But the accusation was based on the law of the empire. The faith of the Catholic Church was the only legitimate one in the empire. This had been confirmed by all the imperial mandates since the Diet of Worms in 1521; and these mandates were alone valid in Rottenburg. The view of the law was still that of the Middle Ages. Opposed to it stood a new world in the person of Sattler and the Anabaptists. They sponsored the principle of faith and freedom of conscience and adherence to the Word of God, but this concerned only a minority and was not the law of the empire. To the representatives of the medieval world it must have appeared as arbitrariness, or even sedition. But the course of the trial was even for that time a horrifying one. Responsibility for this state of affairs must be placed on the indolence and bungling of the presiding judge and the venom of the secretary of Ensisheim.
Sattler now consulted the other defendants as to the manner of the defense. Then he began, unafraid, skillfully, but modestly, to discuss each article in its turn. At first he tried to refute the charge that the Anabaptists were disobedient to the imperial mandates; for these required that the Lutheran doctrine and error should not be followed, but alone the Gospel and the Word of Christ. This the Anabaptists had done. But the mandates threatened not only Lutheran doctrine, but all deviation from the Gospel as Rome understood it; to the Catholics, the Anabaptists were merely a Lutheran sect.
On the second article Sattler admitted at once that the Anabaptists rejected the teaching of the presence of the body and blood of Christ in the communion and attempted to prove his point as Luther and Zwingli had done: Christ had gone to heaven and was seated at God's right hand. If He is in heaven, He is not in the bread and cannot be eaten. Also on the third article Sattler admitted the charge. He did not try to conceal that the Anabaptists repudiated infant baptism. The command to baptize has faith precede baptism. Baptism is merely the symbol of the covenant with Christ. On the extreme unction Sattler made a distinction between oil as a creation of God, which is good, and the pope's oil. The pope had never created anything good. The oil mentioned by Mark and James was not the pope's oil. Here Sattler had a good point, but he assumed too much on the part of the judges.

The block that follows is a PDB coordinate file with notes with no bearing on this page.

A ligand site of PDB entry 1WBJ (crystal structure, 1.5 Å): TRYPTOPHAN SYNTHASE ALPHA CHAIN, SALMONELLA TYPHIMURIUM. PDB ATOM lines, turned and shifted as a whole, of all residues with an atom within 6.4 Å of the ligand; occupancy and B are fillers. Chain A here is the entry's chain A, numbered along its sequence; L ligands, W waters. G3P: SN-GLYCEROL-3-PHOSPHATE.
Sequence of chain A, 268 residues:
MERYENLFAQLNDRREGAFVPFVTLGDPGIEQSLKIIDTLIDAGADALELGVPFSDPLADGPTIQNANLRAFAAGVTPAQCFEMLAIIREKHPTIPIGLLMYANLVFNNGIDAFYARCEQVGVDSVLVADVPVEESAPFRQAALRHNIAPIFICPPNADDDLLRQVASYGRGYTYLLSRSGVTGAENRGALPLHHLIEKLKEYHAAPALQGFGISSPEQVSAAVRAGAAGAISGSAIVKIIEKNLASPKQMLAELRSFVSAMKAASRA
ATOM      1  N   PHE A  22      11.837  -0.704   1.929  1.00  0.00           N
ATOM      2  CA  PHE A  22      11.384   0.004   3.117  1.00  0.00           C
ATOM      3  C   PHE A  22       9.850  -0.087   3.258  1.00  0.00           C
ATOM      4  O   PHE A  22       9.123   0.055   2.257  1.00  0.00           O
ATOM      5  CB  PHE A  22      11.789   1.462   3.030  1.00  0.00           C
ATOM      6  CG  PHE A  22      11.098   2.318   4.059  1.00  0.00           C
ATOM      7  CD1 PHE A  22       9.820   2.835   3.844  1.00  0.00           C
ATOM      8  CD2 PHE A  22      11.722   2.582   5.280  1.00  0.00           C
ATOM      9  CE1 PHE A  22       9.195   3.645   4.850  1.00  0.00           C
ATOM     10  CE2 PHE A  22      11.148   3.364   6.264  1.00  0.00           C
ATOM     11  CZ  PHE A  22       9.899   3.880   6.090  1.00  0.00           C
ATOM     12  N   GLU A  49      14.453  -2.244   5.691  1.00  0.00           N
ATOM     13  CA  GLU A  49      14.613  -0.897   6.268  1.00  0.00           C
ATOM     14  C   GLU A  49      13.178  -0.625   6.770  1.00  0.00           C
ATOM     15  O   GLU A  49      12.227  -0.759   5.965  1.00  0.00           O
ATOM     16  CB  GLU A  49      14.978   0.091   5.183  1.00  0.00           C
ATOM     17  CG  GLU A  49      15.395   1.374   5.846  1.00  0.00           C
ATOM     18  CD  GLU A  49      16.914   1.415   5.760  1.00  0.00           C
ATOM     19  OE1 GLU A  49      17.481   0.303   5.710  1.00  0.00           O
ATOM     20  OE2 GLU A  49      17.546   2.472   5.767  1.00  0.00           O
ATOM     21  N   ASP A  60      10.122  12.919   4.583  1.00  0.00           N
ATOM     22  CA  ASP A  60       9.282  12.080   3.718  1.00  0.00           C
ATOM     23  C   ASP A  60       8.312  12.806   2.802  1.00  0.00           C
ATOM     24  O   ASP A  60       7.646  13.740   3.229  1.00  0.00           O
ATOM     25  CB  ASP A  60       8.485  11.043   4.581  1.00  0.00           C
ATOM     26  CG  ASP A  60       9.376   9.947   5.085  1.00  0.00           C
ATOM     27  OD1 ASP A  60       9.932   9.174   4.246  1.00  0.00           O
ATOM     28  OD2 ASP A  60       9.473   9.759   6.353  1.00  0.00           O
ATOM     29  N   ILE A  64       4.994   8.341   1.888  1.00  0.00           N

The charge that the Anabaptists despised Mary and the saints Sattler could deny with a good conscience; but he had to admit that they believed that Mary was not yet elevated, but, like all men, awaiting the judgment; they did not accept her as a mediator and intercessor. But in the eyes of the court, such an attitude was contempt. As saints Sattler would acknowledge only those who live and believe. Dead believers he called the "blessed ones."
The charge that they refused to render an oath Sattler justified with Matthew 5:34, 37. Sattler hardly found it necessary to refute the charge that the Anabaptists ate bread mingled with wine as the Lord's Supper; at least none of the accounts of the trial recorded it.
After Sattler had answered the charges against the Anabaptists in general he turned to the accusations made specifically against him. He justified his departure from the monastery with the knowledge derived from the study of the Pauline epistles, that the monastic position was an unchristian, deceptive, and dangerous one; and from his own experience of the life and conduct of the monks and priests, their show, deception, usury, and their great fornication in seducing this man's wife, that one's daughter, and the third man's maid. Paul had prophesied this in 1 Timothy 4:3.